Heterozygous loss-of-function mutations in the acid beta-glucocerebrosidase (GBA1) gene, responsible for the recessive lysosomal storage disorder, Gaucher's disease (GD), are the strongest known risk factor for Parkinson's disease (PD). Our aim was to assess the contribution of GBA1 mutations in a series of early-onset PD.
One hundred and eighty-five PD patients (with an onset age of ≤50) and 283 age-matched controls were screened for GBA1 mutations by Sanger sequencing.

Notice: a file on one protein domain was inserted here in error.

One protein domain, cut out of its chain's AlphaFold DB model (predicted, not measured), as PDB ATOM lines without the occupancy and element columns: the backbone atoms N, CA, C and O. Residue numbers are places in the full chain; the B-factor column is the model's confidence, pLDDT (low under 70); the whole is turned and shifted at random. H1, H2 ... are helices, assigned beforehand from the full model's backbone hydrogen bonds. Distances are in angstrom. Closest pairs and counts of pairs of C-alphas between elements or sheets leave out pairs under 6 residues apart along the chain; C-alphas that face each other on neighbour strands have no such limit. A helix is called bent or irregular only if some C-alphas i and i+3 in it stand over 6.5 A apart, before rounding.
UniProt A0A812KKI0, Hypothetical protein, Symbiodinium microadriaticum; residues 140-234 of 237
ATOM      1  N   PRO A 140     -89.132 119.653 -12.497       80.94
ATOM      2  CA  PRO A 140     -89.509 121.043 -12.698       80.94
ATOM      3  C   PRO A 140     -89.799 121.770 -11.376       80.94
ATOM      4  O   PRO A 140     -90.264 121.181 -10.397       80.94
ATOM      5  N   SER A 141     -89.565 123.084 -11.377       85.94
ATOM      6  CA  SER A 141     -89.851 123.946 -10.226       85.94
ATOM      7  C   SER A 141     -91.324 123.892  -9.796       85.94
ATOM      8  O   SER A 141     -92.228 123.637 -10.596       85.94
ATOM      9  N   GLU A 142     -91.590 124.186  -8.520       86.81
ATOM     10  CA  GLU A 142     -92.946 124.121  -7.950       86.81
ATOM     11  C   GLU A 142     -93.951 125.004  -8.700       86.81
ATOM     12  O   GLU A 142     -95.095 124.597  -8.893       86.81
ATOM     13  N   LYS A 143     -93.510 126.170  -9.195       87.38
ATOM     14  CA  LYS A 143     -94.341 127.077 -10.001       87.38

We show that the frequency of GBA1 mutations is much higher in this patient series than in typical late-onset patient cohorts. Furthermore, our results reveal that the most prevalent PD-associated GBA1 mutation is E326K, a variant that does not, when homozygous, cause GD.
Our results confirm recent reports that the mutation, E326K, predisposes to PD and suggest that, in addition to reduced GBA1 activity, other molecular mechanisms may contribute to the development of the disease. © 2012 Movement Disorder Society